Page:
Magnetization-transfer histogram analysis of the cervical cord in patients with multiple sclerosis

Marco Bozzali, Maria A. Rocca, Giuseppe Iannucci, Clodoaldo Pereira, Giancarlo Comi, Massimo Filippi

Research output: Contribution to journalArticle

Abstract

BACKGROUND AND PURPOSE: Previous studies have failed to show significant correlations between the number and extent of T2 spinal cord lesions and the clinical status of multiple sclerosis (MS) patients. We evaluated 1) whether it is feasible to create magnetization transferratio (MTR) histograms of the cervical cord in patients with MS by using two different acquisition schemes, and 2) whether cervical cord MTR histogram metrics were different from those of healthy control subjects and between MS patients with and without locomotor disability. METHODS: We obtained two sets of gradient-echo sequences with and without a saturation pulse from 90 MS patients and 20 sex- and age-matched healthy control subjects. One set consisted of 20 axial, contiguous slices with a thickness equal to 5 mm. The other set consisted of 17 sagittal slices with a thickness equal to 3 mm and an interslice gap equal to 0.3 mm. After image coregistration and removal of tissues around the cervical cord, MTR histograms were created. The average MTR, the peak height, and the peak position of the histograms were measured. All of these measurements were from the whole of the cervical cord, thus including both MS lesions and normal-appearing tissue. RESULTS: When comparing the MTR histograms obtained using axial, contiguous, 5-mm-thick slices, MS patients had significantly lower average cervical cord MTR and peak height than did control subjects. When comparing the MTR histograms obtained using sagittal, 3-mm-thick slices, MS patients also had significantly lower average cervical cord MTR and peak location than did control subjects. Patients with locomotor disability had significantly lower average cord MTR and peak location than those without. CONCLUSION: This study shows that it is feasible to obtain MTR histograms of the cervical cord from MS patients by using different acquisition schemes. Our results also suggest that the assessment of MS cervical cord damage, achieved using MTR histograms, may lead to a better understanding of the clinical manifestations of the disease.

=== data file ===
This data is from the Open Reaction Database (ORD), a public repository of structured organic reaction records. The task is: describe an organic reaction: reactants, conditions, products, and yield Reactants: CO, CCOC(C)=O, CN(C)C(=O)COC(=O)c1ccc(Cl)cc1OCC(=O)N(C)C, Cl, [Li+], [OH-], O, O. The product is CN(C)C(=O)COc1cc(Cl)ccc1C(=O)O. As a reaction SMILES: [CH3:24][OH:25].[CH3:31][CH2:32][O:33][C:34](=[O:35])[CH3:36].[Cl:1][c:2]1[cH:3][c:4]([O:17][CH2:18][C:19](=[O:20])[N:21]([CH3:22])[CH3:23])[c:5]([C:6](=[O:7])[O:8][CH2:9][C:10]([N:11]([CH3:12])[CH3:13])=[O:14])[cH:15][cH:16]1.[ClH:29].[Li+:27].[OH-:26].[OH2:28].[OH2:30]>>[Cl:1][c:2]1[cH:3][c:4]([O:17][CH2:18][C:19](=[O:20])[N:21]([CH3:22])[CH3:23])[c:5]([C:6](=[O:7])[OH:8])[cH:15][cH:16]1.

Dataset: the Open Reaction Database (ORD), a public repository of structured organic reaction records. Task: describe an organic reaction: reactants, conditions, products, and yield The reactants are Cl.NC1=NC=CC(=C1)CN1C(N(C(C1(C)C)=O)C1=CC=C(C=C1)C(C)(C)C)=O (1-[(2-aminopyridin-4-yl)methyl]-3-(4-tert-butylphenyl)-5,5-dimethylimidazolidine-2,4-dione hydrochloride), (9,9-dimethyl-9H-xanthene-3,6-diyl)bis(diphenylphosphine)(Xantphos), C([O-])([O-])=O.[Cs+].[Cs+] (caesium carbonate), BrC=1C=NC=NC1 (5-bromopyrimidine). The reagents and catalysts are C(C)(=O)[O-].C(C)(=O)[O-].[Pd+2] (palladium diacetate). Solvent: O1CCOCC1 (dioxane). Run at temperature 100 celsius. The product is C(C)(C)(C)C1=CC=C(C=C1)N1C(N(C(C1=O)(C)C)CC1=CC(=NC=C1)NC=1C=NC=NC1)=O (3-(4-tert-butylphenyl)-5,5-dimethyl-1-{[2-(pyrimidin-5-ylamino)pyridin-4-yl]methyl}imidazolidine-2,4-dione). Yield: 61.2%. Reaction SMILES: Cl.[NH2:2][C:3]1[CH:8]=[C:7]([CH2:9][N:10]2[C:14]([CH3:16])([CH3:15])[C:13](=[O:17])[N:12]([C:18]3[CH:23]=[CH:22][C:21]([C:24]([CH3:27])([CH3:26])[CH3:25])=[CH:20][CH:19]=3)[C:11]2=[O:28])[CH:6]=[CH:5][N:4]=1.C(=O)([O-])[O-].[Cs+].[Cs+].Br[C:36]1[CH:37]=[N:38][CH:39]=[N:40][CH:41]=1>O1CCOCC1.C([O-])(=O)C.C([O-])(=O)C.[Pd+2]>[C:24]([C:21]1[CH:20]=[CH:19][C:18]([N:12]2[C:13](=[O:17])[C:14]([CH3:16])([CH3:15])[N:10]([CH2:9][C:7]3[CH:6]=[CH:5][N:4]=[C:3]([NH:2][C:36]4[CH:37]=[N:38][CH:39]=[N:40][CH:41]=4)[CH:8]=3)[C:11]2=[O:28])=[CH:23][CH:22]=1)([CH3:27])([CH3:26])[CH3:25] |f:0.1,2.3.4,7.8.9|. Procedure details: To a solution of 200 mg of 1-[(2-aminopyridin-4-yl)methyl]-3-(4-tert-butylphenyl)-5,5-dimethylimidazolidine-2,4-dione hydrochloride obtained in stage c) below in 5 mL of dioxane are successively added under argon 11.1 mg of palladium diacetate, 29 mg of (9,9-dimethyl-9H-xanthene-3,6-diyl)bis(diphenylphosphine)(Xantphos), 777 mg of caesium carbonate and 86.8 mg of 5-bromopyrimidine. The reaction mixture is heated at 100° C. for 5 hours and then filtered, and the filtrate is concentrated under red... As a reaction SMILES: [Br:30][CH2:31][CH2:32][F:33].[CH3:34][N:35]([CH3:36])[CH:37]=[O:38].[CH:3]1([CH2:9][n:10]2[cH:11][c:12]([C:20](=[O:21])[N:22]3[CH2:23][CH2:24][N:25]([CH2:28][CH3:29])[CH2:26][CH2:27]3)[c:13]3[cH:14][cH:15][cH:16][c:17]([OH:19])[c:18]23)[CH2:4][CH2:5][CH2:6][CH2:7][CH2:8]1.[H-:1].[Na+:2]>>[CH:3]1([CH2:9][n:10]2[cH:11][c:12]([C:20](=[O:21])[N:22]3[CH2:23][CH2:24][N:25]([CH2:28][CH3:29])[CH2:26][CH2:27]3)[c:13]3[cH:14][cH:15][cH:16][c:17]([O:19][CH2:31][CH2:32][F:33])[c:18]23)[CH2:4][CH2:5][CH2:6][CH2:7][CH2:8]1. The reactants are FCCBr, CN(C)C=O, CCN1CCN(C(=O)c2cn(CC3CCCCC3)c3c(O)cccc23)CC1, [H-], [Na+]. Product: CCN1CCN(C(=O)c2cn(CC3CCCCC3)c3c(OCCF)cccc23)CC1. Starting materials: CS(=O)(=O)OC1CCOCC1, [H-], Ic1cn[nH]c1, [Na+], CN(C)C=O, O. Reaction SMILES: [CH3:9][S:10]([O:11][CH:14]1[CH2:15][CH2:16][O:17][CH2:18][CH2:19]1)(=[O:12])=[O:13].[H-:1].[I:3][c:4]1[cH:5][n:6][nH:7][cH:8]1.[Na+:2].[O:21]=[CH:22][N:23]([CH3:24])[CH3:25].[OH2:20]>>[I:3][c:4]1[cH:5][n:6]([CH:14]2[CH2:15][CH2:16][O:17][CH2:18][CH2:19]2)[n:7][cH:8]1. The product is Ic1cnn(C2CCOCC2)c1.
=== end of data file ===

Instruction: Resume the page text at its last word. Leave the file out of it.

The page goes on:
Original languageEnglish
Pages (from-to)1803-1808
Number of pages6
JournalAmerican Journal of Neuroradiology
Volume20
Issue number10
Publication statusPublished - 1999

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ASJC Scopus subject areas

  • Clinical Neurology
  • Radiology Nuclear Medicine and imaging
  • Radiological and Ultrasound Technology

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